But confusion surrounding his Church membership continued to build.
Each time baptism came up and Marquez replied that he was baptized as a baby, people would laugh before moving the conversation to another topic.
“Everyone thought I was a member. I looked like a member, smelled like a member, attended like a member. I [was] even early [to] every meeting,” Marquez says of his younger self. “I did everything I was asked.”
This continued for nearly eight months, until a mother of a fellow single adult finally asked if he was a member of the Church. “I don’t know—what does it take to be a member of the Church?” he asked. She thought he was pulling her leg but mentioned “discussions,” so when two missionaries asked for volunteers to sit in on a discussion, he immediately asked if he could join.
After listening to the first discussion, Marquez cut to the chase with the missionaries. “Listen, is this all I need to know to be a member of the Church? I don’t know if I’m going to be alive past tomorrow, so if you want to teach me the discussions—if you want to teach me everything I need to know to be a member of the Church—now is the time,” Marquez told them.
A Moment of Truth
Marquez was the epitome of a “golden investigator.” He had already read the Book of Mormon cover-to-cover. He had been attending church for months. The missionaries taught him all the lessons in one night, and he committed to be baptized.
He anxiously awaited the baptismal date until the night before, when he faced punishment for allowing his friend to sleep on duty. Marquez began to question why this was happening. And so he did what he had been taught to do when he had questions: he prayed.
“I remember going to my knees and praying and saying, ‘You know, maybe I did this too soon.’” Marquez remembers telling God, “The people are really good, but maybe this is just another hoax like every other religion I’ve ever been to. I’ll leave it in Thy hands. If this is the church I should join, if I should be baptized here, then a miracle will happen. And a miracle will be necessary for me to leave today and to go and be baptized. If I cannot leave today because my name is on the list of people deprived of liberty, then I will never step in that church again. I will break every contact with everybody there, and I will never go there again because it’s a clear sign that I’m making a mistake.”
After praying, he dressed in white and made his way to the main gate.
When the guard looked at the list and said, “Have a good day!” Marquez was stunned.
“There was no possibility that my name was not on the list,” he recalls.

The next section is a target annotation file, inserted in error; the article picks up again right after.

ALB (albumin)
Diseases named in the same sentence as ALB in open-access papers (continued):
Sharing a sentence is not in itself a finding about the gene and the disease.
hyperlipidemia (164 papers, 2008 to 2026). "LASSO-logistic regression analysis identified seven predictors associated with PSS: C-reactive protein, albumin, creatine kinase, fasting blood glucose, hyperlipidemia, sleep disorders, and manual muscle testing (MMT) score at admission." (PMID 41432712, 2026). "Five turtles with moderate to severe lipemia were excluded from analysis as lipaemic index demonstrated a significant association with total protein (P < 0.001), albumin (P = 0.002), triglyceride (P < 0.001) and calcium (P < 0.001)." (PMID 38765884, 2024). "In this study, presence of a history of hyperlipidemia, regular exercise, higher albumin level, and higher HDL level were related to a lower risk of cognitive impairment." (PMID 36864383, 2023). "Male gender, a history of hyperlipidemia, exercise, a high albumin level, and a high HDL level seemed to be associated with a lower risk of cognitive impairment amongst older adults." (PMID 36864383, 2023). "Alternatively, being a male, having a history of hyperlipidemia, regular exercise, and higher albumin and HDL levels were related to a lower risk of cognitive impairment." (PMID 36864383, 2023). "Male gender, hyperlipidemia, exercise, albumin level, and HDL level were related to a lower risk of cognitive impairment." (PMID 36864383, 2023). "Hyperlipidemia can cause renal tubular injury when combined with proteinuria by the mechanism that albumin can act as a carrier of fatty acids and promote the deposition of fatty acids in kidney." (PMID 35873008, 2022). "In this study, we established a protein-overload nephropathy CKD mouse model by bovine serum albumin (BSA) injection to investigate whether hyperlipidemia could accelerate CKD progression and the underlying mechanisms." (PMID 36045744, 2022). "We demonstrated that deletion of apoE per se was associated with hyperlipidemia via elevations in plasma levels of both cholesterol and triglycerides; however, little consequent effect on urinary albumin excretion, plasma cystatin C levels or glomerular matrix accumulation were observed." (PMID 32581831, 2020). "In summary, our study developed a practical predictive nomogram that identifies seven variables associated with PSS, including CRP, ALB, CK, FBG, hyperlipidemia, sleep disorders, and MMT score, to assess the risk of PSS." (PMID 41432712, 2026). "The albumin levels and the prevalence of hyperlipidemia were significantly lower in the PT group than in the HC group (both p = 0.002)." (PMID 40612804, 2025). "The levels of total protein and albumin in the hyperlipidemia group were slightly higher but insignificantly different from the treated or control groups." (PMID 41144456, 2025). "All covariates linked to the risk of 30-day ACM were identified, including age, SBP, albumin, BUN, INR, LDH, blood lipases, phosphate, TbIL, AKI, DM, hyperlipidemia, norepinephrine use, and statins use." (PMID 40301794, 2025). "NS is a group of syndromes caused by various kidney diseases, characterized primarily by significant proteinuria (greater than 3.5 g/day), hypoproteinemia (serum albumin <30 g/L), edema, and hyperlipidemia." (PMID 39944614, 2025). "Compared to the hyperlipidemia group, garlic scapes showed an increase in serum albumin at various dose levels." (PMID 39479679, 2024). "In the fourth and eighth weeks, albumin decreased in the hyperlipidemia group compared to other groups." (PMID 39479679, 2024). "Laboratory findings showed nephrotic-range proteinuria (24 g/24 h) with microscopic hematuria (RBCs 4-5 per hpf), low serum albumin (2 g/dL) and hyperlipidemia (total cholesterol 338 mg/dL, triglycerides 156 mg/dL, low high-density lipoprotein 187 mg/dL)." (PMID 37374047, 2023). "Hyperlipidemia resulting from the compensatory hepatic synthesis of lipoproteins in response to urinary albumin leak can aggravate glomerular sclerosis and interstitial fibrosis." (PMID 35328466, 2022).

Marquez remembers arriving at the chapel as the missionaries were filling the font. All of his friends were there, but they didn’t know who was being baptized. “Who are you baptizing?” he remembers them asking. And still, to this day, Marquez’s voice begins to shake with emotion as he recalls his reply: “I’m the one being baptized.”
The classmate who had originally introduced Marquez to the Church, the classmate Marquez thought he needed to save from the “Mormons,” baptized him.
“When I remember that together, dressed in white clothes, we entered the baptismal font, I cannot stop being moved to tears,” Elder Krasnoselsky says of his friend’s baptism.
A Test of Faith
After joining the Church, Marquez became the first student to ever pass the exam for special admittance into officer school. Upon his arrival at the school, he wasn’t allowed to read any books that were not provided by the navy, so his girlfriend at the time, the daughter of his branch president, began to mail him pages from the Book of Mormon. He still has that Book of Mormon, with the pages scotch-taped back inside.
With time, he was given more freedom in choosing the literature he read. One day, Marquez was reading The Miracle of Forgiveness by Spencer W. Kimball when a commanding officer happened to walk by. The officer realized it was a book by a Latter-day Saint leader and asked if Marquez was “a Mormon.” Marquez replied that he was. The officer told Marquez that he understood Marquez was likely young and confused. He was determined that Marquez was in the wrong because of his choice of religion, and this led to Marquez meeting with several different military and religious leaders.
At the time there were laws in Argentina that prohibited anyone who wasn’t Catholic from becoming president of the country, but Marquez wasn’t trying to be president. He was a young junior officer in the navy, so the officer’s concerns seemed unfounded. No one found him to be at fault except the single commanding officer, but ultimately, Marquez was told that he needed to denounce his religion or be released from the navy.
The military had been all-consuming for the young Marquez. He came from a broken family and felt that he had no future without the military.
Marquez was young in age and in his faith, but he had read a lot in his short time as a member of the Church, and as he left the base, he “shook the dust off his feet”—a rite practiced by early missionaries in the Doctrine and Covenants when the gospel was not well-received. He had no money and was living with his branch president when he received a letter from his father, whom he had not spoken with in almost six years. In the envelope was a one-way ticket to New York City. Three days later, he departed for New York, arriving on Memorial Day 1982 and never looked back.
Today, more than 36 years later, Marquez is a stake patriarch in the Richmond Virginia Chesterfield Stake. He and his wife, whom he met shortly after coming to a Spanish ward in New York City, are the parents of two daughters and continue to share their faith wherever they go.
Ed Marquez with his family.
“Now, after so many years of service to the Lord in His Church, and seeing Ed and his family in the ways of the Lord, having made sacred covenants in the holy temple, and his service in the Church, even today as patriarch of his stake, I thank my Heavenly Father for His plan of happiness, which blesses the lives of so many of His children as it happened and occurs with my friend Ed,” Elder Krasnoselsky said.
When asked how the gospel has changed his life, Marquez answers simply, “The gospel is everything. I owe everything to the Lord.”